Hawaiian Dinner Show to feature three top name groups
Three popular Hawaiian musicians are ready to entertain Okinawa Sunday as a local Hawaiian group stages its annual Hawaiian Dinner Show.
Weldon Kekauoha, a Hawaiian with a fistful of awards, including Most Promising Artist of Na Hoku Hanohano Awards, is one of three that headline the entertainment side of the evening at Erythrina Nishihara Hills Garden. Kekauoha is best known for his Ka Lehua Ula song, which inspires hula dancers to line up to sway and move to the tune. His new album, Pilialoha, which is already popular in Japan, will be featured. The Sunday program begins as doors open at 5 p.m., with entertainment kicking off at 6 p.m. Admission is ¥10,800 for adults and ¥5,400 for children, which includes the special full-course meal and free drinks including beer, Awamori and soft drinks.
Reservations for the dinner show are being accepted through Friday at (098) 942-8201. Joining Kekauoha will be Na Kuini, a trio known for their high notes falsetto. Na Kuini won Ka Himeni Ana competition in 2012. The competition requires performances without microphones and electric instruments. The Hawaiian Hula dance group Halau o Ka Manu Hula Le’a will add some glitz and glamor to the show.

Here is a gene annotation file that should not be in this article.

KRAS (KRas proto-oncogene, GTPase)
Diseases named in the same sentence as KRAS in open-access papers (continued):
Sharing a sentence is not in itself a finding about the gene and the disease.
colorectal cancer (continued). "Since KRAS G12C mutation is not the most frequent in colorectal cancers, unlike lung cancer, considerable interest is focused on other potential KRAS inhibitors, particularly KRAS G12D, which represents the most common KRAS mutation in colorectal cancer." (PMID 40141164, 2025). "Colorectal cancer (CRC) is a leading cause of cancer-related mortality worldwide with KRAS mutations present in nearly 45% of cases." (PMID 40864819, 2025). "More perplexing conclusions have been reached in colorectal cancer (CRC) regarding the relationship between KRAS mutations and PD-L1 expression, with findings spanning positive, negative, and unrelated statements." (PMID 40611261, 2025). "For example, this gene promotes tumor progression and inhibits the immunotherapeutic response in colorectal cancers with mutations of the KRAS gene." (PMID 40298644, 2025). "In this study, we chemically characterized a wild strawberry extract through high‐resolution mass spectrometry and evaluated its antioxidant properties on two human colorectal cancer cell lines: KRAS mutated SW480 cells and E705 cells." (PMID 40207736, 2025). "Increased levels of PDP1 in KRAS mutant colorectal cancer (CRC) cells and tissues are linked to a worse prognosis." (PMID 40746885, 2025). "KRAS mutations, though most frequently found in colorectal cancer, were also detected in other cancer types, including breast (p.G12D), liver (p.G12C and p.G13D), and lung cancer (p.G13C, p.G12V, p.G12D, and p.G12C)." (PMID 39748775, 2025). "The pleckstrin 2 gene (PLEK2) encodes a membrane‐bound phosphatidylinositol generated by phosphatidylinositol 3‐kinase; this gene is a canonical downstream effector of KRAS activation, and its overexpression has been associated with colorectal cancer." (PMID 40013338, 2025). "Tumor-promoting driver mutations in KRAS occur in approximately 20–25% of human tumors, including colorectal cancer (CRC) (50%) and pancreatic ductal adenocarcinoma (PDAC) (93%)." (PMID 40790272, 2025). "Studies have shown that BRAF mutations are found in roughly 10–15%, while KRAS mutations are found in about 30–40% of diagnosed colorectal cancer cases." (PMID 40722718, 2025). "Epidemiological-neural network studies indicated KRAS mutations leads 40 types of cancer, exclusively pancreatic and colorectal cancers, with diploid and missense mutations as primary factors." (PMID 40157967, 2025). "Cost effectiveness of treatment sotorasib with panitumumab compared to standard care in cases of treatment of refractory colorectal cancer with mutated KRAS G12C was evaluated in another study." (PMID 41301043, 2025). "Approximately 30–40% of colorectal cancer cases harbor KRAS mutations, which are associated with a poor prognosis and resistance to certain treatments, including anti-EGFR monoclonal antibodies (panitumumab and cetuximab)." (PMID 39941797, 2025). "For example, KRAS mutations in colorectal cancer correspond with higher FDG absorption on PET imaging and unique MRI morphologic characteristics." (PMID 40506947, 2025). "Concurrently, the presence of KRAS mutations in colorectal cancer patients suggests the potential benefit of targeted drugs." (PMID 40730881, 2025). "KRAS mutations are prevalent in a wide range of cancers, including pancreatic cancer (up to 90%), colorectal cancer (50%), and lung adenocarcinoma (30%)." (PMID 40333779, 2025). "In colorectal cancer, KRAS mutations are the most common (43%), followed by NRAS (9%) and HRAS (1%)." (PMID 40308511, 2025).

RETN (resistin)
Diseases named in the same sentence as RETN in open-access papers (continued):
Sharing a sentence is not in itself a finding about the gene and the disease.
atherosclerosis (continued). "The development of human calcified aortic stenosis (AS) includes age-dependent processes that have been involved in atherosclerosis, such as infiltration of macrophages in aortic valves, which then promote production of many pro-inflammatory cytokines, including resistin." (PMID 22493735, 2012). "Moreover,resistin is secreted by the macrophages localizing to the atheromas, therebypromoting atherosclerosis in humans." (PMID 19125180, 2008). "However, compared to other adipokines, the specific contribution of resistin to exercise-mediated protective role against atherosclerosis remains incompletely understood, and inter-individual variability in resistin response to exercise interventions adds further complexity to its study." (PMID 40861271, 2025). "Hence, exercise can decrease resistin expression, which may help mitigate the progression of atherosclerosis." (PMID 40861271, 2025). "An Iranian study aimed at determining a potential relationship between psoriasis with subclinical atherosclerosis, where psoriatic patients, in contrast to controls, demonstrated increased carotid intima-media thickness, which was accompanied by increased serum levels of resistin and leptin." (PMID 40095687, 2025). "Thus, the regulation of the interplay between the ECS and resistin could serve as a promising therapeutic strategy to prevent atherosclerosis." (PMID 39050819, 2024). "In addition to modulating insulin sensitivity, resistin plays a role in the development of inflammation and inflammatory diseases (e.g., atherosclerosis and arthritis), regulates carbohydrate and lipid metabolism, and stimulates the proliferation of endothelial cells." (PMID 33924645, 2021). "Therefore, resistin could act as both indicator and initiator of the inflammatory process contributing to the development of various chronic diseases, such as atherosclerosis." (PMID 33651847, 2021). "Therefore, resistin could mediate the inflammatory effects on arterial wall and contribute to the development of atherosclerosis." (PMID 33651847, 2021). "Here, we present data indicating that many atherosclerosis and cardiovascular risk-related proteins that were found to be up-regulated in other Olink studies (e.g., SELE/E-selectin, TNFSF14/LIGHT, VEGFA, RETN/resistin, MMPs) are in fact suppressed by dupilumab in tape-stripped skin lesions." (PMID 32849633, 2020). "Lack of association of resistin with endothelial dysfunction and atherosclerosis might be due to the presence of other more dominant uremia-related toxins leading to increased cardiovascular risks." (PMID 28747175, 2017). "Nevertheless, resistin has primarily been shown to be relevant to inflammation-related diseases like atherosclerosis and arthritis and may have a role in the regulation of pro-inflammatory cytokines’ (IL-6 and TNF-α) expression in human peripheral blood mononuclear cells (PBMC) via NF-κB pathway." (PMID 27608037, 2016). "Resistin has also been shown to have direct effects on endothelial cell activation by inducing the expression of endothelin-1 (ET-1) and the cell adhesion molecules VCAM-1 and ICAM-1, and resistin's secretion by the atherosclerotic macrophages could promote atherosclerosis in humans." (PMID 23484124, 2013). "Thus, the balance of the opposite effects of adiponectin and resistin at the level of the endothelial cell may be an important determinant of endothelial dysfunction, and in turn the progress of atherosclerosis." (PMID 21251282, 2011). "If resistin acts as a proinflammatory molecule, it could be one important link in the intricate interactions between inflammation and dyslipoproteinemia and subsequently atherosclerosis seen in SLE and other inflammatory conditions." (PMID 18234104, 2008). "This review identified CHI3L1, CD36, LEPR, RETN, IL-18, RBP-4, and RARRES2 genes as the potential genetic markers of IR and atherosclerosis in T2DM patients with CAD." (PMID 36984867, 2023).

The music of Hawaii includes an array of traditional and popular styles, ranging from native Hawaiian folk music to modern rock and hip hop. Hawaii’s musical contributions to the music of the United States are out of proportion to the state’s small size, with styles like slack-key guitar well-known worldwide, while Hawaiian-tinged music is a frequent part of Hollywood soundtracks. Hawaii has also made a major contribution to country music with the introduction of the steel guitar.
Traditional Hawaiian folk music is a major part of the state’s musical heritage. The Hawaiian people have inhabited the islands for centuries and have retained much of their traditional musical knowledge. Their music is largely religious in nature, and includes chanting and dance music. Hawaiian music has had an enormous impact on the music of other Polynesian islands; indeed, music author Peter Manuel called the influence of Hawaiian music a “unifying factor in the development of modern Pacific music”.